Fur: An Imaginary Portrait of Diane Arbus Reviews

  • Jul 06, 2018

    Biopics are not my favorite genre. For me to be interested the person that is the focus of the story needs to be unique, perhaps someone I’m already familiar with, and ideally they’ve done some fascinating things in their life. Strike one against Fur is that it focuses on Diane Arbus a photographer whose name I’ve never heard in my entire life. Strike two is the fact that it’s “An Imaginary Portrait” which means her life was so boring that they had to invent a false history for her in order to make it into a movie. Strike three came when I realized that the made up history was still mind-numbingly boring. I could not have cared less about this movie. I was distracted, doing other things, and still felt like I didn’t miss anything in the story. It is a typical bored housewife movie, where she finds a new and interesting man who she develops feelings for because her husband is too nice and normal. I found Diane Arbus unpleasant and frustrating throughout most of the film. The connection she forms with Lionel Sweeney comes out of nowhere and is treated like some twisted fairy tale. His behavior makes no sense unless he is somehow psychic, and his insane level of confidence doesn’t seem to fit someone who has lived life in that way. The acting was melodramatic to the point that it kept making me laugh when they were trying to be serious. There is nothing I liked in Fur: An Imaginary Portrait of Diane Arbus. If I were to search for a positive it would be that I won a few levels of Candy Crush while I waited for it to end, and it was boring enough that it didn’t distract me from my game. I also got a good laugh out of the idea of what it would really look like if you shaved someone’s entire body for the first time in their life (all the nicks, cuts, and razor burn would be a site.) I wish I could have watched this movie at double speed so it would have ended an hour sooner, because it was a waste of my time.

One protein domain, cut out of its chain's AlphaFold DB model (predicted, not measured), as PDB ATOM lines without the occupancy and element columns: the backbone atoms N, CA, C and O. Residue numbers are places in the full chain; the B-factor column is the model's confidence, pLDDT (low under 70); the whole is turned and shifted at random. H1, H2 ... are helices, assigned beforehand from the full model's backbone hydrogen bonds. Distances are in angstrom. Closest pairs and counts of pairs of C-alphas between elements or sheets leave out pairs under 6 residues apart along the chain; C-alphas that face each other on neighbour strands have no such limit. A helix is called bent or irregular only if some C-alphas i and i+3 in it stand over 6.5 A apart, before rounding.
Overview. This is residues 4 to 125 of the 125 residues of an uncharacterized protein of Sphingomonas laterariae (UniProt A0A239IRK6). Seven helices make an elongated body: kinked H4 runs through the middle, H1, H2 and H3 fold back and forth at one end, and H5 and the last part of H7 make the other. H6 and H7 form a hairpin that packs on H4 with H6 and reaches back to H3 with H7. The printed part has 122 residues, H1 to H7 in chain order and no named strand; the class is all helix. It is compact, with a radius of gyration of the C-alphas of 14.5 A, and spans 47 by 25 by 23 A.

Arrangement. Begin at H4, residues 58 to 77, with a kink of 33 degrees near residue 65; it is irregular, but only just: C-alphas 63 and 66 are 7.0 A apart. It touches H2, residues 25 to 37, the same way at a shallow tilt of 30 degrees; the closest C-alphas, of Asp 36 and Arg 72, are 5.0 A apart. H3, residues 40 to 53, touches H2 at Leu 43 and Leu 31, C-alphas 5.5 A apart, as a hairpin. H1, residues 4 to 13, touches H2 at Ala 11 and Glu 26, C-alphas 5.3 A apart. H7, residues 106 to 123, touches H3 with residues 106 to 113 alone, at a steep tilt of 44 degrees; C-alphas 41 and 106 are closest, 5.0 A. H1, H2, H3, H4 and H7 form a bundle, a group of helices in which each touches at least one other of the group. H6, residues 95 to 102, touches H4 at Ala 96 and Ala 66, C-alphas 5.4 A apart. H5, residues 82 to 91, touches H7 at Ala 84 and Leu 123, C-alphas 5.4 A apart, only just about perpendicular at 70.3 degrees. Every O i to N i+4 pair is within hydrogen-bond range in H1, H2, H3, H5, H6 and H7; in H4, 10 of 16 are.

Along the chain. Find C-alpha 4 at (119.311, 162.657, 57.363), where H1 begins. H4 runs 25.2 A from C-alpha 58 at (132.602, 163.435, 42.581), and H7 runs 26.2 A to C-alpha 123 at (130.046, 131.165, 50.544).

Biopics are not my favorite genre. For me to be interested the person that is the focus of the story needs to be unique, perhaps someone I’m already familiar with, and ideally they’ve done some fascinating things in their life. Strike one against Fur is that it focuses on Diane Arbus a photographer whose name I’ve never heard in my entire life. Strike two is the fact that it’s “An Imaginary Portrait” which means her life was so boring that they had to invent a false history for her in order to make it into a movie. Strike three came when I realized that the made up history was still mind-numbingly boring. I could not have cared less about this movie. I was distracted, doing other things, and still felt like I didn’t miss anything in the story. It is a typical bored housewife movie, where she finds a new and interesting man who she develops feelings for because her husband is too nice and normal. I found Diane Arbus unpleasant and frustrating throughout most of the film. The connection she forms with Lionel Sweeney comes out of nowhere and is treated like some twisted fairy tale. His behavior makes no sense unless he is somehow psychic, and his insane level of confidence doesn’t seem to fit someone who has lived life in that way. The acting was melodramatic to the point that it kept making me laugh when they were trying to be serious. There is nothing I liked in Fur: An Imaginary Portrait of Diane Arbus. If I were to search for a positive it would be that I won a few levels of Candy Crush while I waited for it to end, and it was boring enough that it didn’t distract me from my game. I also got a good laugh out of the idea of what it would really look like if you shaved someone’s entire body for the first time in their life (all the nicks, cuts, and razor burn would be a site.) I wish I could have watched this movie at double speed so it would have ended an hour sooner, because it was a waste of my time.